Corn, Zea mays, which most of the world outside of the United States knows as maize, is one of the most useful cereal crops of the world. Today in the United States and much of the developed world, corn is mostly fed to animals. But historically in the United States corn was a major source of direct sustenance for humans as it still is today in much of the developing world .
To understand the open pollinated corn story we need a little corn botany and genetics lesson. Sorry, you may stop reading now and wait for the next post if this makes your hair ache. Corn is a monoecious plant. That is, it has separate male and female flowers on the same plant. The tassel is the pollen producing male flower and the ear with silk is the female flower. (See diagram link) Corn is wind pollinated and normally it is cross pollinated, that is, pollen from another plant pollinates the female flower on a given plant. This process of natural pollination by the wind resulting in cross pollination of individual plants is sometimes referred to as “open pollination”.
Until about 1930, all of the corn grown in the United States and elsewhere was from seed which had been produced by this process of open pollination. Individual open pollinated varieties of corn had a great deal of genetic variability. That is, although individual plants within a variety looked a lot alike and had similar growth characteristics, each plant actually was unique and had a slightly different mix of genes from every other plant. In the early twentieth century corn breeders discovered that if they developed two inbred lines of corn and then crossed (hybridized) them, the resulting seeds would produce plants that were more robust than either of the two parent plants, a phenomenon known as hybrid vigor. If the breeders produced many plants of the two inbred lines and crossed them, the resulting seed could be used to plant acres and acres of corn that was not only robust, but each plant was genetically exactly like every other plant. That meant the plants would all grow at the same rate, mature at the same time, and grow to be the same height, assuming similar environments. This was ideal for machine harvesting of corn. Furthermore, these hybrid varieties, as they were known, had surprisingly higher yields than the old open pollinated varieties from which they were derived. The harvest advantages and yield advantages combined made hybrid corn varieties very attractive for farmers, despite the fact that the seed was expensive and new seed had to be purchased each year (More on this in the next post). By 1950 nearly all of the field corn and sweet corn produced in the United States was hybrid corn, truly an agricultural revolution.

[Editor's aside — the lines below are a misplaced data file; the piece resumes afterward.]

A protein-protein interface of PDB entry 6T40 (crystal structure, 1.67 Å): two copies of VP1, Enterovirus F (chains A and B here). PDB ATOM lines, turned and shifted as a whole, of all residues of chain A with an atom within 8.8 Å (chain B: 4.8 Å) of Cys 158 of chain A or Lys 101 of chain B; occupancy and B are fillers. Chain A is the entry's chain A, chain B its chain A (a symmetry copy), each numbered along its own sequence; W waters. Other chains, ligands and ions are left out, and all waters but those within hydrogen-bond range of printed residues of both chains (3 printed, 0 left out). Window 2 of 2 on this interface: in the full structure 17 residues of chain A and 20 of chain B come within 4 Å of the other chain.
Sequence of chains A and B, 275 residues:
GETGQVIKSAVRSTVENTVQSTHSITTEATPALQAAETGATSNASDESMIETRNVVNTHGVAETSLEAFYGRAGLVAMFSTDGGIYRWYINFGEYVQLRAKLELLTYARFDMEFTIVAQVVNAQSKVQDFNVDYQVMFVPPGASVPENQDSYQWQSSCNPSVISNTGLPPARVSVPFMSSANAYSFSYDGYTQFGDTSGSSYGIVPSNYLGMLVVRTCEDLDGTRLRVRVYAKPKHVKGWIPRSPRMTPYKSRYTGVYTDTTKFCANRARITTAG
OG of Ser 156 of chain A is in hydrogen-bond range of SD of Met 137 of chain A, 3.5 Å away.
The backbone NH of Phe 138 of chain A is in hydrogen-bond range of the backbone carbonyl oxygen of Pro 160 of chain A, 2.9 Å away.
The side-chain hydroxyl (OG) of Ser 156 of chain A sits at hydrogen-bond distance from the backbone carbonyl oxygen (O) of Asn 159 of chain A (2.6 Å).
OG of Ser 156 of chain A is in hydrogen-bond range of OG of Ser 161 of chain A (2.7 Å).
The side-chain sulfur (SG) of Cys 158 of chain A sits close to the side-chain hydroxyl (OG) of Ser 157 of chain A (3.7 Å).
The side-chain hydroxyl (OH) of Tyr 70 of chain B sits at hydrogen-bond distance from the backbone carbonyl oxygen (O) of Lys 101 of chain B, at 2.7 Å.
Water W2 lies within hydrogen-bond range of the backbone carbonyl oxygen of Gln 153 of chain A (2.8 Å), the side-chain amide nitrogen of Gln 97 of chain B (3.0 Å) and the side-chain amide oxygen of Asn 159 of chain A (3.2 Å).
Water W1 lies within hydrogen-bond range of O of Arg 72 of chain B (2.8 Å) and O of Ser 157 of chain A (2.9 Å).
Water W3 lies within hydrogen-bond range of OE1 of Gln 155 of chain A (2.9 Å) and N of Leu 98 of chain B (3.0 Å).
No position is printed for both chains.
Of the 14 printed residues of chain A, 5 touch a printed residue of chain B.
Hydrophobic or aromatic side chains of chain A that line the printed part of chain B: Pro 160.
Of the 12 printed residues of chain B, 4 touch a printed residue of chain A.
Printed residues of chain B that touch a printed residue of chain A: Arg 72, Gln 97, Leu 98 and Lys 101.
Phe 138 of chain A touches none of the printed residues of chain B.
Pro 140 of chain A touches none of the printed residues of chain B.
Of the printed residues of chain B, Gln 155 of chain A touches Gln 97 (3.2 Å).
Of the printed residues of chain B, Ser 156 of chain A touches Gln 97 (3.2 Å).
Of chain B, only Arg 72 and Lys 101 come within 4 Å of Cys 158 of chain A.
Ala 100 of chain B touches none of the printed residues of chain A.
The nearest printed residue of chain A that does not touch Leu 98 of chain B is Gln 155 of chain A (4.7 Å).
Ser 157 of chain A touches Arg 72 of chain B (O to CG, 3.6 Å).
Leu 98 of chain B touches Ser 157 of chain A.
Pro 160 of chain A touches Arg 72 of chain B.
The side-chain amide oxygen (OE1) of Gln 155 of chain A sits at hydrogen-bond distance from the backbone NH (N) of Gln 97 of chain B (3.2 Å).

The production of hybrid seed was fairly simple in theory, but quite labor intensive in practice. Rows of male parent plants had to be planted next to rows of female parent plants. The tassel needed to be removed from the female plants to make sure that only the pollen from the selected male parent pollinated the female parents. Resulting seed was then harvested from only the female parents. To avoid damage to the female plants, the tassels had to be removed by hand. And the kicker was that this whole process had to be repeated every year as grain from a hybrid variety could not be saved and replanted the following year. Very quickly many high school students in the Midwest had a guaranteed summer job. All you had to be willing to do was walk up and down miles of corn rows in the hot sun removing tassels. – Herbivore Reed